Cumbria gunman 'calm as anything', says survivor
- 8 June 2010
- From the section Cumbria
A man who survived being shot by Derrick Bird said the Cumbria gunman was "calm as anything" as he pulled the trigger.
Les Hunter was beckoned over to Bird's car by the killer, who asked: "Can I see you mate?", before firing a shotgun at his head.
After being hit in the face, the 59-year-old tried to hide behind a car, but was then shot in the back.
He was fired upon in Egremont, where Bird killed two of his 12 victims.
Mr Hunter, who works in the building trade, said he was walking back to his car after visiting a friend when Bird called over to him.
"I was thinking that he needed some help to find someone," he explained from his home in Cleator Moor, near Whitehaven.
"I stepped off the kerb and walked towards the passenger side of his car and as I did I saw a shotgun lying across the seat pointing towards me.
"He was sitting back in the driver's seat calm as anything. I saw him start to lift the gun up and I knew it was wrong, so I turned away and he fired one shot, which caught the side of my face.
"I tried to crouch down behind a nearby parked car and he fired another shot right after and got me in the back.
"When he fired at my face I didn't know what to think. When he got the one in the back, I just felt wet and hot.
"He could have taken my side out for all I know. There was a big hole the size of my hand in my jumper from the pellets."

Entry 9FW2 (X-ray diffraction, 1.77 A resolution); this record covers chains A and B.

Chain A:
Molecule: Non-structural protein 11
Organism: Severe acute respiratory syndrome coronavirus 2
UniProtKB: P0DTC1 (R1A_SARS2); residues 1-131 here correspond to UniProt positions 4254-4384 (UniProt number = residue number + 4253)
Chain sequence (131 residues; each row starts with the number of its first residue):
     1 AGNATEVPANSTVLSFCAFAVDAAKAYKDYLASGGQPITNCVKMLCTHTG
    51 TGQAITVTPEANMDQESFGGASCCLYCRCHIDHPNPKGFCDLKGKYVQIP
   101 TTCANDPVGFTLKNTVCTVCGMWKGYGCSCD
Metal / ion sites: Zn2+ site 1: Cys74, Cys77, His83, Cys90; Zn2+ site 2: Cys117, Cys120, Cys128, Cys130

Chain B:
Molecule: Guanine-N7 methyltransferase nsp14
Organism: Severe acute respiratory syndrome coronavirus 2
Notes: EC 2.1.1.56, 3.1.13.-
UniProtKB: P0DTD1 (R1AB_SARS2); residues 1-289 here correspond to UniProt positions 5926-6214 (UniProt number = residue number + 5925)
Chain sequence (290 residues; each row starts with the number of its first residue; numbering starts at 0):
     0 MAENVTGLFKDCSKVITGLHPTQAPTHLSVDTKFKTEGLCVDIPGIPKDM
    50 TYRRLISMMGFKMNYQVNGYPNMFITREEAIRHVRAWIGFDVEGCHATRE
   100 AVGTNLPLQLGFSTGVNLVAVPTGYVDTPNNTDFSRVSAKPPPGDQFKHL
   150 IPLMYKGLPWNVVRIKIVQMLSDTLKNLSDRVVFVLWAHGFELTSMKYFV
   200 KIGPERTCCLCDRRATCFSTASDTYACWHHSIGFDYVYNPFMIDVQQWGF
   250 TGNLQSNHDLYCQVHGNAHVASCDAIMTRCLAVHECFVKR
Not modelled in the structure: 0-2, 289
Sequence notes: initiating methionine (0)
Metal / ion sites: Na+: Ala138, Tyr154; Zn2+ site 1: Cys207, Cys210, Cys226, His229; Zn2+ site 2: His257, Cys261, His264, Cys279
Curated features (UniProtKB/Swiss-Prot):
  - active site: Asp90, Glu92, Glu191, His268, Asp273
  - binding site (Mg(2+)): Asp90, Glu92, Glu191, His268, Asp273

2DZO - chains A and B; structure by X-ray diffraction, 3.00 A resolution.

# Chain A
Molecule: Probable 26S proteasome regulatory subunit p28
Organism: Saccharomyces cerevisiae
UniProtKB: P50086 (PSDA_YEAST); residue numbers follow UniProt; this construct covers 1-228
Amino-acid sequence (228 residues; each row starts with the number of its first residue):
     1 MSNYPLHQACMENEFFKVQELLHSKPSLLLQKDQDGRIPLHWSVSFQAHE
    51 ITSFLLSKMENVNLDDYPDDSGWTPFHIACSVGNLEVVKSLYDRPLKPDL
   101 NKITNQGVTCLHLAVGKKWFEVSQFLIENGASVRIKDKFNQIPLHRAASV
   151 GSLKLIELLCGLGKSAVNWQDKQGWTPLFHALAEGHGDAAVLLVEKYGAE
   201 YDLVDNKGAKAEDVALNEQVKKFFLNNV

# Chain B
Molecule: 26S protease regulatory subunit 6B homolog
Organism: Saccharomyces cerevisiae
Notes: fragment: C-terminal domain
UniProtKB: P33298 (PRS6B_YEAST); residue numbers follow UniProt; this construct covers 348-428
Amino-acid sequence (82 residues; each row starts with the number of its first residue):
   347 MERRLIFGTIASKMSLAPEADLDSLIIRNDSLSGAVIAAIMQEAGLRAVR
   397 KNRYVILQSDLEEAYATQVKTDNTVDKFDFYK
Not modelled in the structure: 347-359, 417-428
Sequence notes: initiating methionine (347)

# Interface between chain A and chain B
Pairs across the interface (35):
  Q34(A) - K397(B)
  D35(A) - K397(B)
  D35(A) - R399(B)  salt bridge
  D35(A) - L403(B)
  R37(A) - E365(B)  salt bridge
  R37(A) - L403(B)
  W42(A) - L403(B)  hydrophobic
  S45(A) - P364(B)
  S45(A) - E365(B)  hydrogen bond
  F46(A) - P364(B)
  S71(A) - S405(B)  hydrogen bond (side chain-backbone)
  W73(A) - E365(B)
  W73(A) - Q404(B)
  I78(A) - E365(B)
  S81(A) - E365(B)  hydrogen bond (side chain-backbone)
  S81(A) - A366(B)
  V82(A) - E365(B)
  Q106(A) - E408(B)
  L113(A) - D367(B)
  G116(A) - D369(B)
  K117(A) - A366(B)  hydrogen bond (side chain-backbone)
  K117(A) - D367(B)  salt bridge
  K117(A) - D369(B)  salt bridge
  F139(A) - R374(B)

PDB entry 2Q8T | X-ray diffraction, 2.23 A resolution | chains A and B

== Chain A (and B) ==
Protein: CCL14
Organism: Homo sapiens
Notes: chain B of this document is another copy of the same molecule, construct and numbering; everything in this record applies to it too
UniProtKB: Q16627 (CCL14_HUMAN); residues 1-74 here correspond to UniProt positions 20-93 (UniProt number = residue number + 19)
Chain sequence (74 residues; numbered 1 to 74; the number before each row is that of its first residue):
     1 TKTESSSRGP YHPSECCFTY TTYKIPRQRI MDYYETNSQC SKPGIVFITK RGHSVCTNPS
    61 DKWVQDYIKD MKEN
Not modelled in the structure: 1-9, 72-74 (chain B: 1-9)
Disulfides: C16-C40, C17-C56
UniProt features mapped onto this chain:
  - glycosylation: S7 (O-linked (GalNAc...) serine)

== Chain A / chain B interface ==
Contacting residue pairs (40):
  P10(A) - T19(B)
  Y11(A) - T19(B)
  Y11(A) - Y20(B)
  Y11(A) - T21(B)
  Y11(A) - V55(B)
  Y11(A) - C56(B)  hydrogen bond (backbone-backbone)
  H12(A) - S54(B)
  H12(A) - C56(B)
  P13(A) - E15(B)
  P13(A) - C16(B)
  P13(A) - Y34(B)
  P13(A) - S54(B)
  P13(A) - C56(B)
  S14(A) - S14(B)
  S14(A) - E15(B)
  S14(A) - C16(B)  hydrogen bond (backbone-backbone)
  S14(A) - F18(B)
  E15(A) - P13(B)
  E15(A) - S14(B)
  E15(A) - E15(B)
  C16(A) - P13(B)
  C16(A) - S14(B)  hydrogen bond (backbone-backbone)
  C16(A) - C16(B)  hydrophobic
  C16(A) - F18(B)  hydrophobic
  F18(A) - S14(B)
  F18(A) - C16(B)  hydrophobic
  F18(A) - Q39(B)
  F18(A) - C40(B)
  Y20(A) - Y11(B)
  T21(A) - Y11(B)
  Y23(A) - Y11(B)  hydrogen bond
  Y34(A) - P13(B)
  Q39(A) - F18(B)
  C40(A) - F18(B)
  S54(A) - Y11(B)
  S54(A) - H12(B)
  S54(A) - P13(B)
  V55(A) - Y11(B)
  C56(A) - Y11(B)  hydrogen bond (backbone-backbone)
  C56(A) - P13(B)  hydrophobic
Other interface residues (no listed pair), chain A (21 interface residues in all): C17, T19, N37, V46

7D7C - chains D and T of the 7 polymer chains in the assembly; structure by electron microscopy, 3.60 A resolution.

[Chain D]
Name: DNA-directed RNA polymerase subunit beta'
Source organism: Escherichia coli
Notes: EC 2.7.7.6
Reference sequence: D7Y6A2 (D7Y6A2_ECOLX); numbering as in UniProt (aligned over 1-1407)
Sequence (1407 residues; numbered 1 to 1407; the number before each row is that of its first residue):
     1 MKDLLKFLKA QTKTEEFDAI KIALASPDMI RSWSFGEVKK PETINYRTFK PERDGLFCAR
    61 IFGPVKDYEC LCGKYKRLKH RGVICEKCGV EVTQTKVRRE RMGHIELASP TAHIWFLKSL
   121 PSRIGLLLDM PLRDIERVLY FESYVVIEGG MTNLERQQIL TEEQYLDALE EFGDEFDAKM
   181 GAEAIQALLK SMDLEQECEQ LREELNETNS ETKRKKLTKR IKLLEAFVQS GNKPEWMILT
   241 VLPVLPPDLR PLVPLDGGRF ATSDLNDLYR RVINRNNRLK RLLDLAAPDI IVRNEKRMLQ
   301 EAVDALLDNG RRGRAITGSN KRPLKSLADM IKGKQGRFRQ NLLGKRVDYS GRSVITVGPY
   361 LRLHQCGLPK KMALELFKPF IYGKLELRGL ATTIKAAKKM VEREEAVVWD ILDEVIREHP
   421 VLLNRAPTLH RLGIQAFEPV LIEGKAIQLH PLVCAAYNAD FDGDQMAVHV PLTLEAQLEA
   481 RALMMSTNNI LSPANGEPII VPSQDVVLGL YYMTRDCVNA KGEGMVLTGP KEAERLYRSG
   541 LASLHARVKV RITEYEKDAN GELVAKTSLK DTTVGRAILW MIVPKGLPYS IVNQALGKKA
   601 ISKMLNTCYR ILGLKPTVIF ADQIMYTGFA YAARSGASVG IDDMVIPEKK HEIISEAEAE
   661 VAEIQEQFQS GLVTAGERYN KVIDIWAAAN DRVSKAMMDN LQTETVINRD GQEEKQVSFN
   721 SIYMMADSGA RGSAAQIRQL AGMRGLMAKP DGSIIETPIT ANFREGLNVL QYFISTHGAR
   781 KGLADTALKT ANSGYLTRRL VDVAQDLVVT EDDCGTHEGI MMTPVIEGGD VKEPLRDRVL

He said it was a blessing that Bird then drove away, adding: "If he'd got out he'd have made a good job of it."
Mr Hunter was kept in overnight at Whitehaven's West Cumberland Hospital before being released the next day.
An x-ray revealed that 29 shotgun pellets remain embedded in his back and he said doctors have yet to decide whether to remove them.
Taxi driver Bird shot himself after the gun rampage through the west of the county on 2 June.
Police removed papers and a computer from his home in Rowrah at the weekend in a bid to establish the motive for the shootings.
The terraced house has now been boarded up and officers are no longer on duty outside.
Funerals for two of those killed will be held this week.
Garry Purdham, a 31-year-old farmer and semi-professional rugby player, was shot while he worked in a field near Gosforth.
He had been trimming hedges with his uncle shortly before midday when Bird drove past, wound down his car window and fired at him.
His family said his death had "left a hole" in the lives of his wife Ros, sons Cameron, eight, and Flynn, two, his father Jack, mother Bridget, brother Rob and sister Becky.
Workington Town Rugby League Club chairman David Bowden described him as "quite simply a gentleman and a pleasure to know".
His funeral will be held at St Mary's Church, Gosforth, at 1145 BST.
A service for Kevin Commons, who was the Bird family's solicitor, will be held at St John's Church in Workington, at 1215 BST on Friday.
The 60-year-old was found dead in the driveway of his house in Frizington Road, Frizington.
His friend, local businessman Gerard Richardson, described Mr Commons as "one of the hardest working people in the area".
"He's probably about the single most generous person I've ever met. Just a really, really nice character," he said.
Funerals for Bird's other victims are due to be held next week.
Several memorial events have been held across the county, and on Wednesday a minute's silence will be observed at noon at seven locations.